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Chapter 8~ An Introduction to Metabolism. Metabolism Metabolism Metabolism: The totality of an organism’s chemical processes; managing the material and.

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Presentation on theme: "Chapter 8~ An Introduction to Metabolism. Metabolism Metabolism Metabolism: The totality of an organism’s chemical processes; managing the material and."— Presentation transcript:

1 Chapter 8~ An Introduction to Metabolism

2 Metabolism Metabolism Metabolism: The totality of an organism’s chemical processes; managing the material and energy resources of the cell Catabolic pathways: degradative (break down) process such as cellular respiration; net release of energy from molecules Anabolic pathways: building process such as protein synthesis; photosynthesis; net gain of energy in molecules

3 Energy can be converted From one form to another On the platform, a diver has more potential energy. Diving converts potential energy to kinetic energy. Climbing up converts kinetic energy of muscle movement to potential energy. In the water, a diver has less potential energy.

4 Thermodynamics Energy (E)~ capacity to do work; –Kinetic energy~ energy of motion –Potential energy~ stored energy Chemical energy~ potential energy of molecules Thermodynamics~ study of E transformations 1st Law: conservation of energy; E transferred/transformed, not created/destroyed 2nd Law: transformations increase entropy (disorder, randomness)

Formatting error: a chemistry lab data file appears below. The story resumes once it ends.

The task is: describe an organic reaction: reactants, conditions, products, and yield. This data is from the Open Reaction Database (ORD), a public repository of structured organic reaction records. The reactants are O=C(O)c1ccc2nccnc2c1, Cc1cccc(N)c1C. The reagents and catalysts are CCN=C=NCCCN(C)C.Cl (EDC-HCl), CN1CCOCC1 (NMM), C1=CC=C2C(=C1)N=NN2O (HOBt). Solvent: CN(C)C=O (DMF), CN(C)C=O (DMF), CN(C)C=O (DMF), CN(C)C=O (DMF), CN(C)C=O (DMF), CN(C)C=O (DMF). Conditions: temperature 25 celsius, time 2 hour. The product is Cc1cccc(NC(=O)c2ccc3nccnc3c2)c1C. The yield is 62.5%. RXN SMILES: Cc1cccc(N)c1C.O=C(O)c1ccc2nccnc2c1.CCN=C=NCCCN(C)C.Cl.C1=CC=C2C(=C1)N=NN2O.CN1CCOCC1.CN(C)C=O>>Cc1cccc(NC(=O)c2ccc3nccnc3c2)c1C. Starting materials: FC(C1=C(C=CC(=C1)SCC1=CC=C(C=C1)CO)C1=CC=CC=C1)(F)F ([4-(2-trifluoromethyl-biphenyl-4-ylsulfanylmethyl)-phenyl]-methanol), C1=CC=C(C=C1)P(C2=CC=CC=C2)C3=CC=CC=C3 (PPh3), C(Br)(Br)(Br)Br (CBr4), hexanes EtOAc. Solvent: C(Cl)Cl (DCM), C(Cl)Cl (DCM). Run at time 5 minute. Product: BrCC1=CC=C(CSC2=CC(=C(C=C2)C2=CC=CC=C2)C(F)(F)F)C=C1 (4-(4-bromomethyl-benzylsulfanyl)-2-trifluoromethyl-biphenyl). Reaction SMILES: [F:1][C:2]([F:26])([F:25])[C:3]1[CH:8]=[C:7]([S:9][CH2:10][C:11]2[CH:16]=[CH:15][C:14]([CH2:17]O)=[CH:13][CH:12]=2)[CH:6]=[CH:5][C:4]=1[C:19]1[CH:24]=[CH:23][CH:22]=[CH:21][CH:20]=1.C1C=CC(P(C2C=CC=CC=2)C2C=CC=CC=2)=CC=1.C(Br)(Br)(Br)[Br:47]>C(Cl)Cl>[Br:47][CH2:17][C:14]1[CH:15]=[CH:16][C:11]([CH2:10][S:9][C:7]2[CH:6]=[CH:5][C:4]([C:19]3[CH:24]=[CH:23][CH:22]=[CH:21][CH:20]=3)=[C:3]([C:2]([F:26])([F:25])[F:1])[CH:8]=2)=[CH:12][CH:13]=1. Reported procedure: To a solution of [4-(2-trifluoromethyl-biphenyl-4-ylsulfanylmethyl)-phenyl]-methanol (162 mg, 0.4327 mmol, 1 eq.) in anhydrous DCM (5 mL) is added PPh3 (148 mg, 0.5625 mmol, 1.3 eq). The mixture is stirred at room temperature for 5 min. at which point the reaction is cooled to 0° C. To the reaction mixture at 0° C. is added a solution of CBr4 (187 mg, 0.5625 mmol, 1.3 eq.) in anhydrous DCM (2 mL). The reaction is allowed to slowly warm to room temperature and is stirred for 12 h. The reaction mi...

5 An example of energy conversion First law of thermodynamics: Energy can be transferred or transformed but neither created nor destroyed. For example, the chemical (potential) energy in food will be converted to the kinetic energy of the cheetah’s movement in (b). (a) Chemical energy

6 The Second Law of Thermodynamics Spontaneous changes that do not require outside energy increase the entropy, or disorder, of the universe Second law of thermodynamics: Every energy transfer or transformation increases the disorder (entropy) of the universe. For example, disorder is added to the cheetah’s surroundings in the form of heat and the small molecules that are the by-products of metabolism. (b) Heat co 2 H2OH2O +

7 Energy Changes Free energy: portion of system’s E that can perform work Exergonic reaction: net release of free E to surroundings Endergonic reaction: absorbs free E from surroundings

8 The Structure and Hydrolysis of ATP ATP (adenosine triphosphate) –Is the cell’s energy shuttle –Provides energy for cellular functions O O O O CH 2 H OH H N HH O N C HC N C C N NH 2 Adenine Ribose Phosphate groups O O O O O O - --- CH

9 Energy is released from ATP When the terminal phosphate bond is broken P Adenosine triphosphate (ATP) H2OH2O + Energy Inorganic phosphate Adenosine diphosphate (ADP) PP PPP i

10 How ATP Performs Work ATP drives endergonic reactions –By phosphorylation, transferring a phosphate to other molecules